Vaccines. So in about January of the year, the Center for Disease Control has identified it’s top three contestants from virus strains all over the world. Chosen viral strains are inoculated into 90 million fertilized chicken eggs in which the viruses are incubated. The eggs are opened, and the virus is extracted and purified. Then the virus is treated chemically to kill it. You are getting a “KILLED” vaccine – you are NOT GOING TO GET SICK WITH THE FLU FROM THE VACCINE. Okay, caps to get that straight. HOWEVER (caps again), you are still getting injected with a little bit of egg with the virus in your arm. Some people don’t like egg protein in their arm. Some arms swell up and are very sore. My arm does okay with chicken egg origin shots, but it HATES duck embryo shots. The old style rabies vaccine was duck egg based and caused my arm to swell from my elbow to the shoulder. On the technical side, if they had more time to develop vaccines, they would have recombinant dna vaccines made from bacteria of all things.. extremely pure and easy to take. Most of our childhood vaccines are made like this now. Just for historical sake, Louis Pasteur developed a vaccine for rabies, using infected rabbit brain tissue. He killed the virus with formaldehyde, “purified” a puree of brains and virus, and gave that as a shot. It was an ugly vaccine that also caused some people to have severe immune reactions in their own brain causing death. It’s better now, don’t worry.
Bottom line — I’m still an advocate of flu shots. Wash your hands, avoid getting coughed on, avoid close crowds, stay healthy, you know, stuff your mom says.
This is a neat story. I bought my veterinary clinic in 1984 in Glen Rose. Glen Rose was famous for a Sanitarium just off the square in the 1920’s, much like the mineral waters of Mineral Wells or Arkansas. We had surface water, really shallow wells, and flowing water from the fountain at the courthouse. It was nasty tasting stuff, loaded with sulfur. I’m going to say it still is nasty and you can come to the clinic to taste it as I’ve still got a relatively shallow well that dips into that aromatic layer! Well, as the population increased, and more people were drilling wells, the water table dropped enough where the courthouse fountain stopped flowing. We gave a collective sigh and moved on (they later drilled a well to restore water flow). An old man came into my clinic around 1990 and asked if he could get some drinking water. He had several gallon jugs ready to fill. Really? I told him I didn’t think he’d like my water but he’s welcome to try it first. One sip, and he said “that’s it”, and he started filling his jugs. As we were standing there, he said that in 1919, their family lived out at Chalk Mountain and his brother was dying of the flu. The doctor had come out – you know it was probably by wagon – and said he couldn’t do anything else for him. At that point, the father took his wagon down into Glen Rose, to the courthouse fountain, filled his barrel up with Glen Rose water, and took it back to his dying son. He recovered and lived on.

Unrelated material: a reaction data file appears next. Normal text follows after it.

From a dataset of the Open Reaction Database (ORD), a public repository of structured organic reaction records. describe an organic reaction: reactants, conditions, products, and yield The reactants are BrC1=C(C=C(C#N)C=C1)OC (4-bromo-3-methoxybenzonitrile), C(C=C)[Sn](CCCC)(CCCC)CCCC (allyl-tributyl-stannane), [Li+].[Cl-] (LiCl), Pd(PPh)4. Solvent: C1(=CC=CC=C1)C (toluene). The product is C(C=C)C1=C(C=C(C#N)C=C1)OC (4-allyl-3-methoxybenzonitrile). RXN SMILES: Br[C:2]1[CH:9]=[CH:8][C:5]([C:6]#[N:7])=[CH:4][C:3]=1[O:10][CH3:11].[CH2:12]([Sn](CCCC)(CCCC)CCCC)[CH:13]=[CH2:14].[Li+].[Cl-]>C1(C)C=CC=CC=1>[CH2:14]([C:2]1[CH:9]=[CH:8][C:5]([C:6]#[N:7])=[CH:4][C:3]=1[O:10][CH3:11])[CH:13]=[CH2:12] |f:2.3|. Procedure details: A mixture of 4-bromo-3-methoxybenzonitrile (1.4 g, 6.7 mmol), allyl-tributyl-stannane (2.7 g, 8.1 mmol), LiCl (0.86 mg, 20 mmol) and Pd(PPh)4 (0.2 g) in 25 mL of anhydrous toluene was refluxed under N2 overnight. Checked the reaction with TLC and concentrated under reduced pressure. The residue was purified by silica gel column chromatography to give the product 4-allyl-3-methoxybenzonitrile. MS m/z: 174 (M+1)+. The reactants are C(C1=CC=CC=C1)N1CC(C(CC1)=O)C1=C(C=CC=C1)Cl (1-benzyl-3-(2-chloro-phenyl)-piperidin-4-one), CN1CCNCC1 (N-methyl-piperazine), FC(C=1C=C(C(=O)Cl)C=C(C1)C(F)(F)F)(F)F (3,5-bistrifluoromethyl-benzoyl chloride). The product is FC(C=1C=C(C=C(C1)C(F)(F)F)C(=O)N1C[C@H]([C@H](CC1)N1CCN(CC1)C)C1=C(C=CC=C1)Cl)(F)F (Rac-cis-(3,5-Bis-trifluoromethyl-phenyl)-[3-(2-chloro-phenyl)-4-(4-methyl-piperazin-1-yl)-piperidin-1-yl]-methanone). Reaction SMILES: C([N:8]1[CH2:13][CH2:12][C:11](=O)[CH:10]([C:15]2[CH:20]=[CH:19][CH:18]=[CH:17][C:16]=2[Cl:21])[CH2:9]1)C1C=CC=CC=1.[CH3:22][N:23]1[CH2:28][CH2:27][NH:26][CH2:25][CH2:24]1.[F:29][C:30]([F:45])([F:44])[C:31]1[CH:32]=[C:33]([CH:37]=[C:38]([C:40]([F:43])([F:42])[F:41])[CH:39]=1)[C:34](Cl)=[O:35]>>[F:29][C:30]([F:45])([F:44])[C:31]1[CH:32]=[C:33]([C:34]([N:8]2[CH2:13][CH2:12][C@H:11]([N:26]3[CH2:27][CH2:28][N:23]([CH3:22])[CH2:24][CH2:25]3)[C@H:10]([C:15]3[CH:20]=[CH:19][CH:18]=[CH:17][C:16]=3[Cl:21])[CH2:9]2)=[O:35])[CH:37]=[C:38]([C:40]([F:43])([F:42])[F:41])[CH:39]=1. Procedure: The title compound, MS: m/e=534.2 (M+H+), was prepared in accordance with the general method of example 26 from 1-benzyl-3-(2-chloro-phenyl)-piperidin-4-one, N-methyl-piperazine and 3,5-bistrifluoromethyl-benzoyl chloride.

Well, seventy years later, his brother is in my clinic, and now tells me his brother is sick again with another problem, and for old times sake, he would come to Glen Rose to get him some water. Low and behold, the courthouse fountain wasn’t flowing anymore. I can’t even imagine how he felt at that disappointment. Somehow, he found out I was still on a well and that’s what brought him to my clinic that day. As he was topping off the last jug, he asked, “How much for the water?” I tear up just writing it. No charge.
So add one more thing on your flu list. Drink Glen Rose Water. Now that the courthouse has a well working at the fountain, go ahead and taste the water. You may have to hold your nose but it’s saved at least one person from the flu!
Thanks again. Dr. Mike.